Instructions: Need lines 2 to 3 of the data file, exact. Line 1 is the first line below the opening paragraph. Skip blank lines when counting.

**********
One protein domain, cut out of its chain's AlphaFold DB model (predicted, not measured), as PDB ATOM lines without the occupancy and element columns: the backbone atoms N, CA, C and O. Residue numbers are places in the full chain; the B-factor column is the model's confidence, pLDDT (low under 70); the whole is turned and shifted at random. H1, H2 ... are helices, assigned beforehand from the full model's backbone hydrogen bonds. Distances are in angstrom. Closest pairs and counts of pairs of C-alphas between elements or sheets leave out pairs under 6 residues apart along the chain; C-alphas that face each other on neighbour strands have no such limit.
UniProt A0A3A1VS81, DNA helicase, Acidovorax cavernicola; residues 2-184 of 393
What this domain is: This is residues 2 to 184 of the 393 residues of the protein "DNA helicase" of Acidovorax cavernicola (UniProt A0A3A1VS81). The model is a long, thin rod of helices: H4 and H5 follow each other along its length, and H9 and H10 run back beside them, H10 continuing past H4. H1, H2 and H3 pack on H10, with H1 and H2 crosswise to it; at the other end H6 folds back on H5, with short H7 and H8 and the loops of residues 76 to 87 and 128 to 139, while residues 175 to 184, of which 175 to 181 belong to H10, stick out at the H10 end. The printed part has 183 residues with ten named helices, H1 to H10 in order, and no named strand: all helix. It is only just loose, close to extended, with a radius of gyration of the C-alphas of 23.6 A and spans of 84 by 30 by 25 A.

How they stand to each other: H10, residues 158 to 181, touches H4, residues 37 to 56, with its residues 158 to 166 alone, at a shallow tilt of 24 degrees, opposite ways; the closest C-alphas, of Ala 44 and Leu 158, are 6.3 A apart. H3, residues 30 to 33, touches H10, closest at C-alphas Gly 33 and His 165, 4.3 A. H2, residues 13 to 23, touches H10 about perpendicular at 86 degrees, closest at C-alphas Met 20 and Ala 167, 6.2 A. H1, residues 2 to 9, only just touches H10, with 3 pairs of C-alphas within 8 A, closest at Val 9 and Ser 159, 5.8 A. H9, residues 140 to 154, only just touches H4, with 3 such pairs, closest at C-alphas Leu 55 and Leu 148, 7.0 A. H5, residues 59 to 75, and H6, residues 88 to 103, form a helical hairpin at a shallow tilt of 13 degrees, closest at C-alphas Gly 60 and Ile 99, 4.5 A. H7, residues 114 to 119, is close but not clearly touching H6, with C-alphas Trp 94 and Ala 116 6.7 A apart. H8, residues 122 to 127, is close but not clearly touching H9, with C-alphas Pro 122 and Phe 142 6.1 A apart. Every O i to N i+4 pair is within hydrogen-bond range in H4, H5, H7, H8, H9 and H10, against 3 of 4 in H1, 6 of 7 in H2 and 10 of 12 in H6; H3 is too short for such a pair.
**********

What this domain is: This is residues 2 to 184 of the 393 residues of the protein "DNA helicase" of Acidovorax cavernicola (UniProt A0A3A1VS81). The model is a long, thin rod of helices: H4 and H5 follow each other along its length, and H9 and H10 run back beside them, H10 continuing past H4. H1, H2 and H3 pack on H10, with H1 and H2 crosswise to it; at the other end H6 folds back on H5, with short H7 and H8 and the loops of residues 76 to 87 and 128 to 139, while residues 175 to 184, of which 175 to 181 belong to H10, stick out at the H10 end. The printed part has 183 residues with ten named helices, H1 to H10 in order, and no named strand: all helix. It is only just loose, close to extended, with a radius of gyration of the C-alphas of 23.6 A and spans of 84 by 30 by 25 A.

How they stand to each other: H10, residues 158 to 181, touches H4, residues 37 to 56, with its residues 158 to 166 alone, at a shallow tilt of 24 degrees, opposite ways; the closest C-alphas, of Ala 44 and Leu 158, are 6.3 A apart. H3, residues 30 to 33, touches H10, closest at C-alphas Gly 33 and His 165, 4.3 A. H2, residues 13 to 23, touches H10 about perpendicular at 86 degrees, closest at C-alphas Met 20 and Ala 167, 6.2 A. H1, residues 2 to 9, only just touches H10, with 3 pairs of C-alphas within 8 A, closest at Val 9 and Ser 159, 5.8 A. H9, residues 140 to 154, only just touches H4, with 3 such pairs, closest at C-alphas Leu 55 and Leu 148, 7.0 A. H5, residues 59 to 75, and H6, residues 88 to 103, form a helical hairpin at a shallow tilt of 13 degrees, closest at C-alphas Gly 60 and Ile 99, 4.5 A. H7, residues 114 to 119, is close but not clearly touching H6, with C-alphas Trp 94 and Ala 116 6.7 A apart. H8, residues 122 to 127, is close but not clearly touching H9, with C-alphas Pro 122 and Phe 142 6.1 A apart. Every O i to N i+4 pair is within hydrogen-bond range in H4, H5, H7, H8, H9 and H10, against 3 of 4 in H1, 6 of 7 in H2 and 10 of 12 in H6; H3 is too short for such a pair.